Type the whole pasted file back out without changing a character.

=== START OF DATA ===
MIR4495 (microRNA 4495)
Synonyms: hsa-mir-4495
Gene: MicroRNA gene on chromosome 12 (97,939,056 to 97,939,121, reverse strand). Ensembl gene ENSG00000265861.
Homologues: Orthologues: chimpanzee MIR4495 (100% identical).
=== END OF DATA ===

MIR4495 (microRNA 4495)
Synonyms: hsa-mir-4495
Gene: MicroRNA gene on chromosome 12 (97,939,056 to 97,939,121, reverse strand). Ensembl gene ENSG00000265861.
Homologues: Orthologues: chimpanzee MIR4495 (100% identical).